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3.2. What Happened When? A Chronological View at Mongolian History




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This article is from the Mongolia FAQ, by Oliver Corff with numerous contributions by others.

3.2. What Happened When? A Chronological View at Mongolian History


An overview of Mongolian history is given here in tabular manner.
There are still many gaps in this list which are to be filled later.
This is a starter, and should actually be accompanied by the notorious
Site under Construction warning. Since this is an overview only,
neither all geographical nor all personal names can be explained and
commented in detail here. The reader interested in in-depth
information is kindly requested to consult history books on Mongolian
history; an introductory bibliography (see also the last item of this
FAQ) can be found at SROM - Suggested Readings on Mongolia.

Speaking in geopolitical terms, the epicentres of Mongolian history
are the conquest of Central Asia in the 13th century, the Golden Horde
(m. altan orda) in today's Russia lasting to the beginning of the 16th
century, the comparatively shortlived Il Khanate (from 1220 to ca.
1350) and the Yuan Khanate (dynasty, ulus) in China (from 1279 to
1368), and, by the point of view of the Golden Horde, East Mongolia
which is more or less identical with modern Mongolia and Inner
Mongolia. This very brief sketch does not contain the history of
Mongolians in India, nor many other contacts between Mongolia and the
West. Huge volumes have been written about every single of these
subjects, and the researcher who wants to fully understand by own
reading of historical sources the panorama of Mongolian history has to
master, besides Mongolian, a range of about a dozen totally different
languages, from Latin to Chinese as geographical poles, with Arabian,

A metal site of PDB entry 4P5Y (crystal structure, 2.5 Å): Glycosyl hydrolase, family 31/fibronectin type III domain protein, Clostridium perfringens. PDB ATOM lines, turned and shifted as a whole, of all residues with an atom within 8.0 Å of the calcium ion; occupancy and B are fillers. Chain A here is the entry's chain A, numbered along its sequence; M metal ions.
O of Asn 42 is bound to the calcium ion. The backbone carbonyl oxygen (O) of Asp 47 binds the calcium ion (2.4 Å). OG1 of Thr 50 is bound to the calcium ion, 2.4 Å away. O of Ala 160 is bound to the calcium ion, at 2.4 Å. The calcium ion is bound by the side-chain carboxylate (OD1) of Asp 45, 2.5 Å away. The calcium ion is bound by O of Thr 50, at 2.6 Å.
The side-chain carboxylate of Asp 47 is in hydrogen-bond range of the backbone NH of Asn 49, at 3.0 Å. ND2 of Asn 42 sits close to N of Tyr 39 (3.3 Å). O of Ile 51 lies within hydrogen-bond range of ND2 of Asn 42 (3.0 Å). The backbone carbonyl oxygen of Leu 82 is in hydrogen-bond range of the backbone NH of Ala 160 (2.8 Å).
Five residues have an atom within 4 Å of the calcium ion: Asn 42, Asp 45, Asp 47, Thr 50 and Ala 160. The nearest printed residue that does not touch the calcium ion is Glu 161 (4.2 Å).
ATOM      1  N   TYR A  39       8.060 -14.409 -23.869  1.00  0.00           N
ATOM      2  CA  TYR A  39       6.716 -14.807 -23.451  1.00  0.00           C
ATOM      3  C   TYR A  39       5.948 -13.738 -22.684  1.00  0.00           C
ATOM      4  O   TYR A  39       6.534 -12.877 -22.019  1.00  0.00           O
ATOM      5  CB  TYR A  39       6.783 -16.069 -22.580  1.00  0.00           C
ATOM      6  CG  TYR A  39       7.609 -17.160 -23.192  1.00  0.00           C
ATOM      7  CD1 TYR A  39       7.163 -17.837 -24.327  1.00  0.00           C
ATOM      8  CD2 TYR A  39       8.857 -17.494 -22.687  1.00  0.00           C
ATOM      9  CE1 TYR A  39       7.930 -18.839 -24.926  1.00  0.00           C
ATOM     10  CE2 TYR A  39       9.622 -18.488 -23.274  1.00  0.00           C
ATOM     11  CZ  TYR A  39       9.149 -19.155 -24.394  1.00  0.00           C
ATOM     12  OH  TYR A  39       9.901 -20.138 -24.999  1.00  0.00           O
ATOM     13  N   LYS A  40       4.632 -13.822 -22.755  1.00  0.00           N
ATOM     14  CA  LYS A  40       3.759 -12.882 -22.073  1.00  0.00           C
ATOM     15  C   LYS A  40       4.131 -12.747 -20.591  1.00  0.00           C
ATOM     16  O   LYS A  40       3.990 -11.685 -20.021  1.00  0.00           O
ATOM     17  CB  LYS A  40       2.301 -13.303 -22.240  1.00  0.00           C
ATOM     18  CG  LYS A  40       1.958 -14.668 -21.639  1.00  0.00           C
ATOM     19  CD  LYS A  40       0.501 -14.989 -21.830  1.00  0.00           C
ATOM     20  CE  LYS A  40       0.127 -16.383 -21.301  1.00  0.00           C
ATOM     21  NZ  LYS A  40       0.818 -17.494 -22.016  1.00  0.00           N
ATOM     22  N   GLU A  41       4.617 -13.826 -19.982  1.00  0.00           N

Persian, Turkish, Armenian etc. etc. in between. Few scholars have
ever achieved this first source knowledge, which is one of the reasons
why we have no all-encompassing history of the Mongols out of the
hands of one author alone.

At this point the onset of this historical overview coincides with
Khabul Khan's activities. Neither the early Hunnu (Xiongnu) nor the
East Turkic empires are included here.

1130-50
Khabul Khan unites the Mongxol and forms a tribal group.

around 1167
Birth of Temujin, grandson Khabul Khan's, who will later receive
the name Chinggis.

around 1195
Temujin reigns the Mongxol and is entitled Khan besides
receiving the name Chinggis. The etymology of this name could
not yet be clarified in a satisfactory manner.

1206
At the Onon river, clean leaders hold an assembly (m. xuriltai)
at which Chinggis Khan is confirmed as the leader of the Mongol
Federation.

1209
Mongols invade Xixia, also known as Tangut.

1215
Beijing falls to Mongols.

1218-1220
Mongol campaign towards the West; Karakitai falls in 1218;
Buchara and Samarkand fall in 1220. The latter date is
considered by some as the initial year of the Il Khanate.

1223
Mongols beat a united army of Qipchak Turks (Cumans) and
Russians at the Kalka river (enters the Sea of Azov near Zhdanov
via the Kal'mius river); modern name Kal'qik, it is a tributary
to the Kal'mius river, but some sources give the name Kalec and
point to the modern city of Taganrog as its mouth); this date is
considered by some as the beginning of the Golden Horde.

1227
Death of Chinggis Khan. Fall of the Tangut.

1229
Election of Ögödäi as Great Khan.

1240
The Secret History of the Mongols probably written in this year,
if not 12 years later. Marking the onset of Mongolian
literature, the Secret History of the Mongols of which no truly
original text is preserved (only a transcription of the
Mongolian language with Chinese characters survived) is at the